BUT. If you want a long term business that will grow and that you want to depend on--- you ultimately need to move towards a Shopify site or your own ecommerce store of some kind.
So the bottom line is--- I think BOTH are best—depending on where you’re at on your journey as an entrepreneur. That’s what I think!
Now, for the rest of the podcast today, we’ll talk through some different pros and cons of each.
1) What does Etsy cost vs Shopify?
This is as of December of 2021. These things can and will change so do your research if you’re tuning in at a later date.
It does not cost anything up front to create an Etsy shop. You can build it for free. The way they work is that Etsy costs 20 cents for each listing. So—to put a product up for sale is going to cost 20 cents. That listing will also expire after 4 months and it will cost 20 cents to renew it.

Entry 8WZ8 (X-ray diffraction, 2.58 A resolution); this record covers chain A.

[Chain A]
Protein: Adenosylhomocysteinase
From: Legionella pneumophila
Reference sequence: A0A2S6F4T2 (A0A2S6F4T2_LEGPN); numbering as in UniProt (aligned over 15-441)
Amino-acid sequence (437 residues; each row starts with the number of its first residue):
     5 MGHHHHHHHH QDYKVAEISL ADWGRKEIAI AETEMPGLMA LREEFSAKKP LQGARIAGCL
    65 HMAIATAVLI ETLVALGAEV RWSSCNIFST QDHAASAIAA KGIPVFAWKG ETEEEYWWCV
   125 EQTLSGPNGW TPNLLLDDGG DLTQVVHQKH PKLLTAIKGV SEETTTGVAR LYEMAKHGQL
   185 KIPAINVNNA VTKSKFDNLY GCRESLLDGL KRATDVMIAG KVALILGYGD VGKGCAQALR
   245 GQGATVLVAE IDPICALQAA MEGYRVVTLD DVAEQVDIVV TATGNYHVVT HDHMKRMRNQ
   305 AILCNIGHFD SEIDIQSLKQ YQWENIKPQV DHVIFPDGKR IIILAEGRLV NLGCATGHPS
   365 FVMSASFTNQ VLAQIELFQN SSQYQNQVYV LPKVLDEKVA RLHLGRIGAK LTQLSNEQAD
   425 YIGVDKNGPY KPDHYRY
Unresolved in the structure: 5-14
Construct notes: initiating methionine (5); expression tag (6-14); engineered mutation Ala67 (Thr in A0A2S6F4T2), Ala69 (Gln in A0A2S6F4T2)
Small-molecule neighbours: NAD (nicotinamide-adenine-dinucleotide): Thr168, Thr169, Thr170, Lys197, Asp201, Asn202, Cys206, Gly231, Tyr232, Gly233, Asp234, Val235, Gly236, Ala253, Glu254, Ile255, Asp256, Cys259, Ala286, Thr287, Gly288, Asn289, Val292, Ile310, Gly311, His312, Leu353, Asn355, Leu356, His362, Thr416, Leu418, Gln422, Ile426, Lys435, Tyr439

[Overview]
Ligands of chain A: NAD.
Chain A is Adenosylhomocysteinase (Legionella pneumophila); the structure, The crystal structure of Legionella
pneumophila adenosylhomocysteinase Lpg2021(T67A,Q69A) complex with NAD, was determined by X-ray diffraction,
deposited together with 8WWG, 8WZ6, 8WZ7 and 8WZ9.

Then, once a sale is made, Etsy will take 5% of that sale as a transaction fee. That’s their cut for providing the marketplace.
There are also payment processing fees which vary by country (or more specifically the location of your bank account). It’s covering the actual cost of running the financial transaction. You’d have something similar in ecommerce called merchant services fees.
If you’re in the United States, the payment processing fees on Etsy are 3% of the total plus 25 cents. It pays the company that creates the money transfer from buyer to seller.
Shopify has different payment plans based on the level of business you want to conduct—but the basic plan will cost you $29/month. They do have a free trial which is nice.
That plan has a transaction fee of 2.9% + 30 cents for each purchase. Those numbers go down if you upgrade to a higher monthly plan.
There are not listing fees for Shopify—however something you should account for is that you may want to add plug-ins to your site and they can cost extra each month.